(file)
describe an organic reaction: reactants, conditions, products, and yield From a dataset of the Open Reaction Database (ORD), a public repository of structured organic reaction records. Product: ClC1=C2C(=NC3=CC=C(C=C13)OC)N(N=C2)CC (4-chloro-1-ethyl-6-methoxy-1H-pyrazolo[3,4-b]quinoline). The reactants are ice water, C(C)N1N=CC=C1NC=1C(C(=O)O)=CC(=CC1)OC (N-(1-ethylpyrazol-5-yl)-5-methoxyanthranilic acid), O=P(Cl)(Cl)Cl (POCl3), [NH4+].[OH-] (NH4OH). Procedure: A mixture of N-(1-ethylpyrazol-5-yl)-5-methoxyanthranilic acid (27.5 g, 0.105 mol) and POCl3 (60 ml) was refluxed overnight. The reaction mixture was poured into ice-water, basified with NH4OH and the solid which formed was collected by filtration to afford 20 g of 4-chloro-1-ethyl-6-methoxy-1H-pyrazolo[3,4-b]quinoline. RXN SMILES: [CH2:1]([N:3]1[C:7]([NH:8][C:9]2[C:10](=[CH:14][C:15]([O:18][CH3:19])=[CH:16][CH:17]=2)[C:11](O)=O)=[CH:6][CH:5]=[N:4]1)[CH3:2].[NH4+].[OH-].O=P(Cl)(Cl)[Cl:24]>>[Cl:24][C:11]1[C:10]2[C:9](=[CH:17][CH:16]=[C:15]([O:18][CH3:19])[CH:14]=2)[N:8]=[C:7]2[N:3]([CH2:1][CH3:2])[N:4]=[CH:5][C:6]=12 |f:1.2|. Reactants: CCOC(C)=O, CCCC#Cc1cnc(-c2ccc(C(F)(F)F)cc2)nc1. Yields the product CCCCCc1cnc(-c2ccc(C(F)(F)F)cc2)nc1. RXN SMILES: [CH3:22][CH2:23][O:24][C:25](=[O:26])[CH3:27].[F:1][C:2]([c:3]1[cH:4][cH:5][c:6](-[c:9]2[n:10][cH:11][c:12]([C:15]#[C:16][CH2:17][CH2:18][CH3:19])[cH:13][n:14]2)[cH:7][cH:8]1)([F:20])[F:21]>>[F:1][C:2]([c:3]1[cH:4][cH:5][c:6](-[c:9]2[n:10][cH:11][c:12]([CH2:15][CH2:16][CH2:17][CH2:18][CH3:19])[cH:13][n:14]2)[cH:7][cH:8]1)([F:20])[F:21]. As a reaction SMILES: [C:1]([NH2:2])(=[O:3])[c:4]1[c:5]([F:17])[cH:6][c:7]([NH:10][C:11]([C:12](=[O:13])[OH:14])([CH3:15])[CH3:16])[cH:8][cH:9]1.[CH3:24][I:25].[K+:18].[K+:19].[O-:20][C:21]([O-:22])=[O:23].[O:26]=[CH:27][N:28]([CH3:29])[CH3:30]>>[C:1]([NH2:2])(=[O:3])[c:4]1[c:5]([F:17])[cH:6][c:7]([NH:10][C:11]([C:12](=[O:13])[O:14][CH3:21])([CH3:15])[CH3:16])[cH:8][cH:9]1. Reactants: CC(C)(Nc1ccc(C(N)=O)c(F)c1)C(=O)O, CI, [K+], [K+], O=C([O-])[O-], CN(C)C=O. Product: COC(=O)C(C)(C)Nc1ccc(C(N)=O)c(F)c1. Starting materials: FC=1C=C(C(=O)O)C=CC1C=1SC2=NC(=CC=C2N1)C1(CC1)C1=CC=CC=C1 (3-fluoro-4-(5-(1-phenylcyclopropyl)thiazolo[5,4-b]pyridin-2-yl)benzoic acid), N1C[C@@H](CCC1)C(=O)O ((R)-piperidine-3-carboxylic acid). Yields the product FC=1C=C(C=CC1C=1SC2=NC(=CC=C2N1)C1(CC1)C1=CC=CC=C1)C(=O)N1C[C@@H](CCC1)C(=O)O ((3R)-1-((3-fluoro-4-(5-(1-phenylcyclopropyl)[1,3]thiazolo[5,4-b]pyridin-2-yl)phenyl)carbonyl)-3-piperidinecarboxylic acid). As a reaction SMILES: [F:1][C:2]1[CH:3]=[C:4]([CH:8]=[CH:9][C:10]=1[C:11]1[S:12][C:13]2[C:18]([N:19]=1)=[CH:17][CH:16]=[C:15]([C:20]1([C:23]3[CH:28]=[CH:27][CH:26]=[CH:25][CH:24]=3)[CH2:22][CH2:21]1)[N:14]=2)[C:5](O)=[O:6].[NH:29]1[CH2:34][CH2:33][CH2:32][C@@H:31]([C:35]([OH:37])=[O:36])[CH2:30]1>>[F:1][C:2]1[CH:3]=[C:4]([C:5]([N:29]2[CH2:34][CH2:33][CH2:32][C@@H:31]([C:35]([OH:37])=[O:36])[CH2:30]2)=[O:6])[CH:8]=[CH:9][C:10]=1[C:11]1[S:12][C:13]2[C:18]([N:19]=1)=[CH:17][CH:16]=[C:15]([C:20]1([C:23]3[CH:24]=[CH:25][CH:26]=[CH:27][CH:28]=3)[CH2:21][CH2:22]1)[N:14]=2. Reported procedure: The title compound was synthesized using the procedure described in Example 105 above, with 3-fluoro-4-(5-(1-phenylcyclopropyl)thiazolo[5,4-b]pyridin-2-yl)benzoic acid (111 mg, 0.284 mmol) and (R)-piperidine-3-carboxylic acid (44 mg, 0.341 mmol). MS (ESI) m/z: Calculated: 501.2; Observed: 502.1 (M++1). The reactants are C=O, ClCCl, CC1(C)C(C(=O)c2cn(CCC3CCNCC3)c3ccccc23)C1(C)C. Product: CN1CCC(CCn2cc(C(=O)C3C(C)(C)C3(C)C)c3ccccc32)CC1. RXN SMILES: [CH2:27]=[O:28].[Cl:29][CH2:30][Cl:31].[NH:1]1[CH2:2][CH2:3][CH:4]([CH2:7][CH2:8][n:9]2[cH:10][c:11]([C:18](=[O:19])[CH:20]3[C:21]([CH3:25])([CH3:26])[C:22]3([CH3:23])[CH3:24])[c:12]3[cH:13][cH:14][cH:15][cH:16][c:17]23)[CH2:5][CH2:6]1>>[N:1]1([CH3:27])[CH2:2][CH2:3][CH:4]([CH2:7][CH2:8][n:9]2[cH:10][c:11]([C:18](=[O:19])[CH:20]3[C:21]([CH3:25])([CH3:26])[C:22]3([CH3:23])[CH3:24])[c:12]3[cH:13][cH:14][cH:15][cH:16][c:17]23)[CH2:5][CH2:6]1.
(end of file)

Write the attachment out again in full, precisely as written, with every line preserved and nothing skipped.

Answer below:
describe an organic reaction: reactants, conditions, products, and yield From a dataset of the Open Reaction Database (ORD), a public repository of structured organic reaction records. Product: ClC1=C2C(=NC3=CC=C(C=C13)OC)N(N=C2)CC (4-chloro-1-ethyl-6-methoxy-1H-pyrazolo[3,4-b]quinoline). The reactants are ice water, C(C)N1N=CC=C1NC=1C(C(=O)O)=CC(=CC1)OC (N-(1-ethylpyrazol-5-yl)-5-methoxyanthranilic acid), O=P(Cl)(Cl)Cl (POCl3), [NH4+].[OH-] (NH4OH). Procedure: A mixture of N-(1-ethylpyrazol-5-yl)-5-methoxyanthranilic acid (27.5 g, 0.105 mol) and POCl3 (60 ml) was refluxed overnight. The reaction mixture was poured into ice-water, basified with NH4OH and the solid which formed was collected by filtration to afford 20 g of 4-chloro-1-ethyl-6-methoxy-1H-pyrazolo[3,4-b]quinoline. RXN SMILES: [CH2:1]([N:3]1[C:7]([NH:8][C:9]2[C:10](=[CH:14][C:15]([O:18][CH3:19])=[CH:16][CH:17]=2)[C:11](O)=O)=[CH:6][CH:5]=[N:4]1)[CH3:2].[NH4+].[OH-].O=P(Cl)(Cl)[Cl:24]>>[Cl:24][C:11]1[C:10]2[C:9](=[CH:17][CH:16]=[C:15]([O:18][CH3:19])[CH:14]=2)[N:8]=[C:7]2[N:3]([CH2:1][CH3:2])[N:4]=[CH:5][C:6]=12 |f:1.2|. Reactants: CCOC(C)=O, CCCC#Cc1cnc(-c2ccc(C(F)(F)F)cc2)nc1. Yields the product CCCCCc1cnc(-c2ccc(C(F)(F)F)cc2)nc1. RXN SMILES: [CH3:22][CH2:23][O:24][C:25](=[O:26])[CH3:27].[F:1][C:2]([c:3]1[cH:4][cH:5][c:6](-[c:9]2[n:10][cH:11][c:12]([C:15]#[C:16][CH2:17][CH2:18][CH3:19])[cH:13][n:14]2)[cH:7][cH:8]1)([F:20])[F:21]>>[F:1][C:2]([c:3]1[cH:4][cH:5][c:6](-[c:9]2[n:10][cH:11][c:12]([CH2:15][CH2:16][CH2:17][CH2:18][CH3:19])[cH:13][n:14]2)[cH:7][cH:8]1)([F:20])[F:21]. As a reaction SMILES: [C:1]([NH2:2])(=[O:3])[c:4]1[c:5]([F:17])[cH:6][c:7]([NH:10][C:11]([C:12](=[O:13])[OH:14])([CH3:15])[CH3:16])[cH:8][cH:9]1.[CH3:24][I:25].[K+:18].[K+:19].[O-:20][C:21]([O-:22])=[O:23].[O:26]=[CH:27][N:28]([CH3:29])[CH3:30]>>[C:1]([NH2:2])(=[O:3])[c:4]1[c:5]([F:17])[cH:6][c:7]([NH:10][C:11]([C:12](=[O:13])[O:14][CH3:21])([CH3:15])[CH3:16])[cH:8][cH:9]1. Reactants: CC(C)(Nc1ccc(C(N)=O)c(F)c1)C(=O)O, CI, [K+], [K+], O=C([O-])[O-], CN(C)C=O. Product: COC(=O)C(C)(C)Nc1ccc(C(N)=O)c(F)c1. Starting materials: FC=1C=C(C(=O)O)C=CC1C=1SC2=NC(=CC=C2N1)C1(CC1)C1=CC=CC=C1 (3-fluoro-4-(5-(1-phenylcyclopropyl)thiazolo[5,4-b]pyridin-2-yl)benzoic acid), N1C[C@@H](CCC1)C(=O)O ((R)-piperidine-3-carboxylic acid). Yields the product FC=1C=C(C=CC1C=1SC2=NC(=CC=C2N1)C1(CC1)C1=CC=CC=C1)C(=O)N1C[C@@H](CCC1)C(=O)O ((3R)-1-((3-fluoro-4-(5-(1-phenylcyclopropyl)[1,3]thiazolo[5,4-b]pyridin-2-yl)phenyl)carbonyl)-3-piperidinecarboxylic acid). As a reaction SMILES: [F:1][C:2]1[CH:3]=[C:4]([CH:8]=[CH:9][C:10]=1[C:11]1[S:12][C:13]2[C:18]([N:19]=1)=[CH:17][CH:16]=[C:15]([C:20]1([C:23]3[CH:28]=[CH:27][CH:26]=[CH:25][CH:24]=3)[CH2:22][CH2:21]1)[N:14]=2)[C:5](O)=[O:6].[NH:29]1[CH2:34][CH2:33][CH2:32][C@@H:31]([C:35]([OH:37])=[O:36])[CH2:30]1>>[F:1][C:2]1[CH:3]=[C:4]([C:5]([N:29]2[CH2:34][CH2:33][CH2:32][C@@H:31]([C:35]([OH:37])=[O:36])[CH2:30]2)=[O:6])[CH:8]=[CH:9][C:10]=1[C:11]1[S:12][C:13]2[C:18]([N:19]=1)=[CH:17][CH:16]=[C:15]([C:20]1([C:23]3[CH:24]=[CH:25][CH:26]=[CH:27][CH:28]=3)[CH2:21][CH2:22]1)[N:14]=2. Reported procedure: The title compound was synthesized using the procedure described in Example 105 above, with 3-fluoro-4-(5-(1-phenylcyclopropyl)thiazolo[5,4-b]pyridin-2-yl)benzoic acid (111 mg, 0.284 mmol) and (R)-piperidine-3-carboxylic acid (44 mg, 0.341 mmol). MS (ESI) m/z: Calculated: 501.2; Observed: 502.1 (M++1). The reactants are C=O, ClCCl, CC1(C)C(C(=O)c2cn(CCC3CCNCC3)c3ccccc23)C1(C)C. Product: CN1CCC(CCn2cc(C(=O)C3C(C)(C)C3(C)C)c3ccccc32)CC1. RXN SMILES: [CH2:27]=[O:28].[Cl:29][CH2:30][Cl:31].[NH:1]1[CH2:2][CH2:3][CH:4]([CH2:7][CH2:8][n:9]2[cH:10][c:11]([C:18](=[O:19])[CH:20]3[C:21]([CH3:25])([CH3:26])[C:22]3([CH3:23])[CH3:24])[c:12]3[cH:13][cH:14][cH:15][cH:16][c:17]23)[CH2:5][CH2:6]1>>[N:1]1([CH3:27])[CH2:2][CH2:3][CH:4]([CH2:7][CH2:8][n:9]2[cH:10][c:11]([C:18](=[O:19])[CH:20]3[C:21]([CH3:25])([CH3:26])[C:22]3([CH3:23])[CH3:24])[c:12]3[cH:13][cH:14][cH:15][cH:16][c:17]23)[CH2:5][CH2:6]1.